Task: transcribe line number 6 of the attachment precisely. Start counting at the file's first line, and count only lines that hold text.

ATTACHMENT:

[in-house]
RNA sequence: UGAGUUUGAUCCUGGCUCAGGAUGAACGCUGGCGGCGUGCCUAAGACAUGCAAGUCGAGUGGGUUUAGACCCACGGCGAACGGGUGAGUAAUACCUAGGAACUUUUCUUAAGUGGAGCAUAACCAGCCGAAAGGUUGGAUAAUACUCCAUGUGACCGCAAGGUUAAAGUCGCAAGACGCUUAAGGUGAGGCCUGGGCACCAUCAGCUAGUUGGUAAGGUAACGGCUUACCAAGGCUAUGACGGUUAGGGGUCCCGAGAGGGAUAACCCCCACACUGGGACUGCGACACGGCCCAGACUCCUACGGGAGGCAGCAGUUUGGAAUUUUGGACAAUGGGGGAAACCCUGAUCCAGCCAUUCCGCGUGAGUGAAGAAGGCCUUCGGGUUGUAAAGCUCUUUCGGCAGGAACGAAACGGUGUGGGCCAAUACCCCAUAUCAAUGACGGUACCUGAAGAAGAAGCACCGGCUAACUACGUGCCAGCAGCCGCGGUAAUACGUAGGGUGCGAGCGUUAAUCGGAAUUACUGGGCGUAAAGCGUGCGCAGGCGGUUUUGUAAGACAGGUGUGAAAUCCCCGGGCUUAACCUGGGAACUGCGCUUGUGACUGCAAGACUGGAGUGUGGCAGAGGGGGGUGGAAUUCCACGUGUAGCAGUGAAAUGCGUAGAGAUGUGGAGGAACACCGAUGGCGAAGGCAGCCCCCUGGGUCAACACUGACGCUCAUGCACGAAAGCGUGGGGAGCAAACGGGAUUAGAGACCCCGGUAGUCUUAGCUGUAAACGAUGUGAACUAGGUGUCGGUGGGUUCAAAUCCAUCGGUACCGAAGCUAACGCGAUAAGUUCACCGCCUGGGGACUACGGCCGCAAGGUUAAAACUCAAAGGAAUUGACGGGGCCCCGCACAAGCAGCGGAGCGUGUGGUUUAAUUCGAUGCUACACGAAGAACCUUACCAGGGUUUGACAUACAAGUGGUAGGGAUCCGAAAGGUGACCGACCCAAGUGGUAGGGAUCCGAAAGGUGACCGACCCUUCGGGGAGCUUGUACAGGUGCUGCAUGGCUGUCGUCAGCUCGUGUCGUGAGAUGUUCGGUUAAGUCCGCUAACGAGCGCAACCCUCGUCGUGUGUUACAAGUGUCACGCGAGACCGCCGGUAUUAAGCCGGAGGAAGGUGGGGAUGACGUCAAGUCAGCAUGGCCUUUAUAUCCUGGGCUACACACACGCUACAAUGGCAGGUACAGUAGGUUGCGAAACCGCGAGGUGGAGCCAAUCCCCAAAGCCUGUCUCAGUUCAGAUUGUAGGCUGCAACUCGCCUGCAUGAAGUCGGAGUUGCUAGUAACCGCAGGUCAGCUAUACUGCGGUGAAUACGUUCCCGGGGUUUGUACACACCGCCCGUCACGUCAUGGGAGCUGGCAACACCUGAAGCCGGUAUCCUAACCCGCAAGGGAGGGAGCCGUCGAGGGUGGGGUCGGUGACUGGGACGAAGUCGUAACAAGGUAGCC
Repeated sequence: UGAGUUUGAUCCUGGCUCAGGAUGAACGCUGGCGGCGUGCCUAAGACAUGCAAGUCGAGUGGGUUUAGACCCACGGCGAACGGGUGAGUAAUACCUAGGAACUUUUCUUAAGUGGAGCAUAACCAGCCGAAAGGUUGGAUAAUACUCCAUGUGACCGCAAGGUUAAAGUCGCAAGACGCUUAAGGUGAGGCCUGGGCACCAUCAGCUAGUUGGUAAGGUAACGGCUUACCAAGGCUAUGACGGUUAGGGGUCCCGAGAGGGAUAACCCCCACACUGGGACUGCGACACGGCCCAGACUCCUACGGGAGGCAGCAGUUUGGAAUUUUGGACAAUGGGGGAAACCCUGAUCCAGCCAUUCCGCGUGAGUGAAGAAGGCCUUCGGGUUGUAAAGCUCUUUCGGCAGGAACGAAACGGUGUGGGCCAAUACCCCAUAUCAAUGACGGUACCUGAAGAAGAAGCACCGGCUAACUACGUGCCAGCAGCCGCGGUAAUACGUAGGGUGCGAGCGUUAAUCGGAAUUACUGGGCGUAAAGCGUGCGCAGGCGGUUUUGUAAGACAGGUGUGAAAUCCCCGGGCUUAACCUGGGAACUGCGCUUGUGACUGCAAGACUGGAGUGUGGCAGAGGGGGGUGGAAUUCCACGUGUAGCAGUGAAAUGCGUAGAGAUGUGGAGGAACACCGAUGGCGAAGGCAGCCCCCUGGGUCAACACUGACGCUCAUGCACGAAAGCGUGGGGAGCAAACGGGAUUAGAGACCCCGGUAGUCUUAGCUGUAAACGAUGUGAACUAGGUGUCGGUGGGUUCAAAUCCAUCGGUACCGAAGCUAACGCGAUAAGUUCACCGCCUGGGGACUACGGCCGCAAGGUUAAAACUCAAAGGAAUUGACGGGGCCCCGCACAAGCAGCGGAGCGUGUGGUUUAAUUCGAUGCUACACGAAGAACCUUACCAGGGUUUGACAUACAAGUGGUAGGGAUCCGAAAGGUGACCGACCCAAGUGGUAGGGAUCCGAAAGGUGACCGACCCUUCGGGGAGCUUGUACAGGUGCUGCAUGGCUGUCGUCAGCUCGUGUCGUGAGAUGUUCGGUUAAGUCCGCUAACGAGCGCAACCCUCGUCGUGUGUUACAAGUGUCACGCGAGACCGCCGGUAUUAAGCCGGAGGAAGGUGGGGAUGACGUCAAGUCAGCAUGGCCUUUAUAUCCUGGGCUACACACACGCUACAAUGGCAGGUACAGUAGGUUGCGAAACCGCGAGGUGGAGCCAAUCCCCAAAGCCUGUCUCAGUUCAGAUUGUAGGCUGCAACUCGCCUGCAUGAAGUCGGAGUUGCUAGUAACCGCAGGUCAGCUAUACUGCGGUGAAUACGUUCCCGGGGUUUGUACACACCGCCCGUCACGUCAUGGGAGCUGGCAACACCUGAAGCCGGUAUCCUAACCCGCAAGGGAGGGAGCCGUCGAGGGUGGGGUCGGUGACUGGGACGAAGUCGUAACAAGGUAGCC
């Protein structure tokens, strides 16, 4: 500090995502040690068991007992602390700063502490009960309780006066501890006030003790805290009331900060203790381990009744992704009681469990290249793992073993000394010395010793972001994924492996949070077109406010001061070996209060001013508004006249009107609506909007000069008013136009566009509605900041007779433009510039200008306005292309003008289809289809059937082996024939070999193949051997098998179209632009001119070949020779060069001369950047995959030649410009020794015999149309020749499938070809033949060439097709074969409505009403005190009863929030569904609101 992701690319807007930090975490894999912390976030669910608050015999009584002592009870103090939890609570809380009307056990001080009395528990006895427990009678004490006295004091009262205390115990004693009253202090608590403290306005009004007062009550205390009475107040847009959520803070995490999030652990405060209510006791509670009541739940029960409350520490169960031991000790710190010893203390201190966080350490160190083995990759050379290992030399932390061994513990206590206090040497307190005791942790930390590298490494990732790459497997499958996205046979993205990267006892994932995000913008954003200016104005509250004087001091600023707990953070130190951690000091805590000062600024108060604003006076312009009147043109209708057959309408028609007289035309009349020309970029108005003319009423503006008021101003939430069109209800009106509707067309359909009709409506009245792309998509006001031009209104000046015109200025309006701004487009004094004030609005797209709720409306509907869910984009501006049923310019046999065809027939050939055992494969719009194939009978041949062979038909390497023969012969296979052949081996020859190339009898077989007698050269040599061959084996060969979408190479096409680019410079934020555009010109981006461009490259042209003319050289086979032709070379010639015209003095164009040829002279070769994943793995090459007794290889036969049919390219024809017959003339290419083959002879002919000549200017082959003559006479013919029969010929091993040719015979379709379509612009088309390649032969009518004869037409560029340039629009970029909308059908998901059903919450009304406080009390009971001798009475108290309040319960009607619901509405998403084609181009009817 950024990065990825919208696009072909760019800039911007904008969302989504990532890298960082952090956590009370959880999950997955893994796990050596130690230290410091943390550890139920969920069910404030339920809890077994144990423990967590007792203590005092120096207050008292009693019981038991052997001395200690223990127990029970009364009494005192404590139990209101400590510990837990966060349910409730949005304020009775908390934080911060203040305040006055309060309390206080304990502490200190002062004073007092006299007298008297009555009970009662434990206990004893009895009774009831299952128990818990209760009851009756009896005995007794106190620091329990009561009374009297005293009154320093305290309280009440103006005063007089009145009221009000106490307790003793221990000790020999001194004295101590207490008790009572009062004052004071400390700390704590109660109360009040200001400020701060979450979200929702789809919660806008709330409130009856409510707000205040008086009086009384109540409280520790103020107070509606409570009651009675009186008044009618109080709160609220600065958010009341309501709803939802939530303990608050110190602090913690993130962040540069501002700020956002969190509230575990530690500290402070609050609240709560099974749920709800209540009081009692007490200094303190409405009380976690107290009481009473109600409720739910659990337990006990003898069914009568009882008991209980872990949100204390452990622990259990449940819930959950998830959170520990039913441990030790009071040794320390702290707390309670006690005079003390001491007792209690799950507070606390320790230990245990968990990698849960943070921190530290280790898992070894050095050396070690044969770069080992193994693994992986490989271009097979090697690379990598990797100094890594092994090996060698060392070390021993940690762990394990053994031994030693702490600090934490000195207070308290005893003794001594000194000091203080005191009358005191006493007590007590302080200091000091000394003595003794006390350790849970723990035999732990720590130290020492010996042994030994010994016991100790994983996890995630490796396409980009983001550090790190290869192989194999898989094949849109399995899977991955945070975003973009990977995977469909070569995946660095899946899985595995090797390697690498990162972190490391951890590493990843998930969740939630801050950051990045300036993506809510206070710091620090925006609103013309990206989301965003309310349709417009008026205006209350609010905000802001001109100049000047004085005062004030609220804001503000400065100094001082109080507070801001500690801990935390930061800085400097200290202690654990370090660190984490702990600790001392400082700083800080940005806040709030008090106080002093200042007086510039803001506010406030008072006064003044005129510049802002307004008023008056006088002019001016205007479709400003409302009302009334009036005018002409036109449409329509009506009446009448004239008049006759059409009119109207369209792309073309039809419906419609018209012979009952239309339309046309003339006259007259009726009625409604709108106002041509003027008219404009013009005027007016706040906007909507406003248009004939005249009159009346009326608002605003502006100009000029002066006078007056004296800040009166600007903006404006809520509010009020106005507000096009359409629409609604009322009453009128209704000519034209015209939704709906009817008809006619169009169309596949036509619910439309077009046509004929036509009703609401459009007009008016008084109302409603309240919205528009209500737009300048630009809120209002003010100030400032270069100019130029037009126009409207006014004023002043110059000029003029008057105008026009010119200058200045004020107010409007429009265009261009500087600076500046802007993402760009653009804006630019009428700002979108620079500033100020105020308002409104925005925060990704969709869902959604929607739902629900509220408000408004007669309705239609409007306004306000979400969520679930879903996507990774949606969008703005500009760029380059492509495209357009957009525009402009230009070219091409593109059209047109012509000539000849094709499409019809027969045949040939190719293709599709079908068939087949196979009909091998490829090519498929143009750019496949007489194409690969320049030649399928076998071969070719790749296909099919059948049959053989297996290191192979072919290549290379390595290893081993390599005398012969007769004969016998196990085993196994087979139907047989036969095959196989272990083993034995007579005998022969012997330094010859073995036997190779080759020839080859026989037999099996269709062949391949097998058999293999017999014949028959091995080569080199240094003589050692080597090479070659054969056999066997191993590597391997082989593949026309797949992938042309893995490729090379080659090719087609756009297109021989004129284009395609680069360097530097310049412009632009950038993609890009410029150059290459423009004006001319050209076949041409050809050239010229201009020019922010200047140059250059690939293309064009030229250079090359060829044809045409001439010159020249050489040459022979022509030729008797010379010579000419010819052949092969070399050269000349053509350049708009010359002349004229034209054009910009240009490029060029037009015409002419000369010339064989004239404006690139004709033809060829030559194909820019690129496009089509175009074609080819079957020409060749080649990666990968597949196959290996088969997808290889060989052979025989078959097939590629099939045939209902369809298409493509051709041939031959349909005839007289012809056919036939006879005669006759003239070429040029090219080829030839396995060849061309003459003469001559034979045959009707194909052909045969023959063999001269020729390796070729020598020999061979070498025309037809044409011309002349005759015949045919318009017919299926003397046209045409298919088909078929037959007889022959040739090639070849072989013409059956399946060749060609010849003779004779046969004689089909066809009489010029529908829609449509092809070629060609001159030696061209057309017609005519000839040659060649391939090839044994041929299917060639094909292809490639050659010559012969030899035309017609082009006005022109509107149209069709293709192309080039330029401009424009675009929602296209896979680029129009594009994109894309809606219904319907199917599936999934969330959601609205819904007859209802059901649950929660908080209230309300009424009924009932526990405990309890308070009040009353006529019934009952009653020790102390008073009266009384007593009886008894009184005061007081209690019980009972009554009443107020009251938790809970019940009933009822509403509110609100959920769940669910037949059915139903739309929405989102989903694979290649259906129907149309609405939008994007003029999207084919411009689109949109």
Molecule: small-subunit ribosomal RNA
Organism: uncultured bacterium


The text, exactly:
Organism: uncultured bacterium